Monday, February 08, 2021

Hiber-nation in 1996? Embrace the varieties.

This article caught my eye a while ago, when it was published over the Christmas and New Year period, and it came back to mind today. What is remarkable about it is not what the Presbyterian representatives Rev Dr Harry Allen and Rev Sam Hutchinson said back in November 1996, but rather that those from the Northern Ireland Office were so taken aback by it. The civil servants who run Northern Ireland are supposed to be masters of nuance and ambiguities, but in this article - at a key moment in history - they show just how little they understood when they said "On identity, the views expressed tended towards the surreal". Maybe the NIO had been asleep at the wheel - certainly they had no grasp of cultural complexity and diversity. Hiber-nating in fact.

'Irish' meant in its broadest geographical context just means 'from Ireland'. But there is also a narrower cultural/linguistic context which can mean a very specific set of cultural expressions and aspirations. For example, when someone says that Ulster society is a combination of Irish, English and Scottish influences, we know that 'Irish' in that context is much more specific than merely geography. And even these can 'radiate' in degrees of specificity, and overlap with one another. As with any discussion, it is essential to define your terms.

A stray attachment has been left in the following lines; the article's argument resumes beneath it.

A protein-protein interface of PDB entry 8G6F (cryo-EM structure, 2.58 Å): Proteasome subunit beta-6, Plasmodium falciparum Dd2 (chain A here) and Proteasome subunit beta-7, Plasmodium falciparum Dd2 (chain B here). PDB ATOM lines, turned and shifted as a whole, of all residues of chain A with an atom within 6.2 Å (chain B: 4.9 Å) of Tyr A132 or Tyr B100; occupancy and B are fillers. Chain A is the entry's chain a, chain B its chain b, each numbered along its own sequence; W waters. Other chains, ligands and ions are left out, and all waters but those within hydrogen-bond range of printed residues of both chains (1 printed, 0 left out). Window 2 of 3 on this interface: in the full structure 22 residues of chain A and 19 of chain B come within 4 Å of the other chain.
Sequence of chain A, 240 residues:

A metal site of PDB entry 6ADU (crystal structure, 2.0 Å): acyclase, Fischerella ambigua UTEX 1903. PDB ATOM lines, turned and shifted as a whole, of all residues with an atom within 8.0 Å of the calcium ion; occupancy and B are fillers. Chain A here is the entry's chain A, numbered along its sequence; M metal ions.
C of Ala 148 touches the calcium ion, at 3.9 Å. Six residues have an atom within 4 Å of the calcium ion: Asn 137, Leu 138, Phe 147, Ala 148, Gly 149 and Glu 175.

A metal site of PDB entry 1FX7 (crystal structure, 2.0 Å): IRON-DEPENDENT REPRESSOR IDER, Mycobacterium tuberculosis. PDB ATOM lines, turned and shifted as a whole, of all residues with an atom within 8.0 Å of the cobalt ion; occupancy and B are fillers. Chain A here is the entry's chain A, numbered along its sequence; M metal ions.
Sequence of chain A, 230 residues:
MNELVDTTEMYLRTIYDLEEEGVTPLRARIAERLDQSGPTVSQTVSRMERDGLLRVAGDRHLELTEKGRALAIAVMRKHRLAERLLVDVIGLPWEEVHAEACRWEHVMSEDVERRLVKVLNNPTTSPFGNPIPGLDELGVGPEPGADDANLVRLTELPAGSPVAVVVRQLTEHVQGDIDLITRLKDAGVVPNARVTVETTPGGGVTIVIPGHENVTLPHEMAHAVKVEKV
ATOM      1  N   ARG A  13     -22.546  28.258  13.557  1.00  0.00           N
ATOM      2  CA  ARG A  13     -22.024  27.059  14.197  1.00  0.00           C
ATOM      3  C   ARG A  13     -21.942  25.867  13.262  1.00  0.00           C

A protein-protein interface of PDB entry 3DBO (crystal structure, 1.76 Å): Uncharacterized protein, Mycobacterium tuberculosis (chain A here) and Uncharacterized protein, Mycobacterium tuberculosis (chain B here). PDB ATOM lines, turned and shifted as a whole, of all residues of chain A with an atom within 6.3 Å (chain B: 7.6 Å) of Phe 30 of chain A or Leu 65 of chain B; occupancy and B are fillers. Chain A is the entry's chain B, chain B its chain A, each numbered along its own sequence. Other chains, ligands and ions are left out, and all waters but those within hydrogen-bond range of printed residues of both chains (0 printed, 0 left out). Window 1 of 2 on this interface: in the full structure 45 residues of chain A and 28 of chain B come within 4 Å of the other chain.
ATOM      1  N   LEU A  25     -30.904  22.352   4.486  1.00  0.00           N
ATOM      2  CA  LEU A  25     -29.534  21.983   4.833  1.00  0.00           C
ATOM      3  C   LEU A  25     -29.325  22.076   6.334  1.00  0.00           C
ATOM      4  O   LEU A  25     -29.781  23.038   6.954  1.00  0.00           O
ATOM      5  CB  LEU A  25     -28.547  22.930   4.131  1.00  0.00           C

To lift some quotes from the News Letter article, is no surprise to me whatsoever (or to anyone half-informed) that Presbyterians might describe themselves as 'Ulster-Scots', and that their 'Northern flock', living within the United Kingdom, would be 'first and foremost British', or perhaps have a sense of identity that was 'Britishness tinged by a bit of Irishness'.

Shockingly still, this was the era when the Cultural Traditions Group delivered some very fine work under the auspices of The Institute of Irish Studies at Queen's University in its Varities series. The Varieties of Scottishness conference had been held in March 1996 just a few months prior to the NIO/PCI meeting. The Group had delivered Varieties of Irishness in 1989, Varieties of Britishness in 1990, and All Europeans Now in 1991. The papers from these, and the Group's other conferences, were published; these can still be bought online via and other second hand sources. 

1996 was also the year of Seamus Heaney's superb Burns's Art Speech (see previous post here) in which he articulates and understands so beautifully our historic and intertwined triple-blend.

Yet it was 1997 during the negotiations which led to the Belfast Agreement when the notion of Ulster-Scots was put to the UK's most senior civil servants and politicians, that one of them said in his memoirs it "left us in hysterics". One might have expected Mr Powell to understand better than most, given than he has an MA in American History from the University of Pennsylvania and wrote this 1979 paper about 'Presbyterian Loyalists' in Philadelphia, published in the Journal of Presbyterian History.

It is hard to know how this place will succeed when the policy makers have been, and maybe still are, so blissfully uninformed. Pretty much every other 'western' country rightly celebrates its inherent cultural diversity.

Variety is both fascinating and true. It seems that grasping this has been, and perhaps remains, a vast challenge for blockish officialdom here - or, exposes the lack of understanding among those whom the officials depend upon for 'advice'.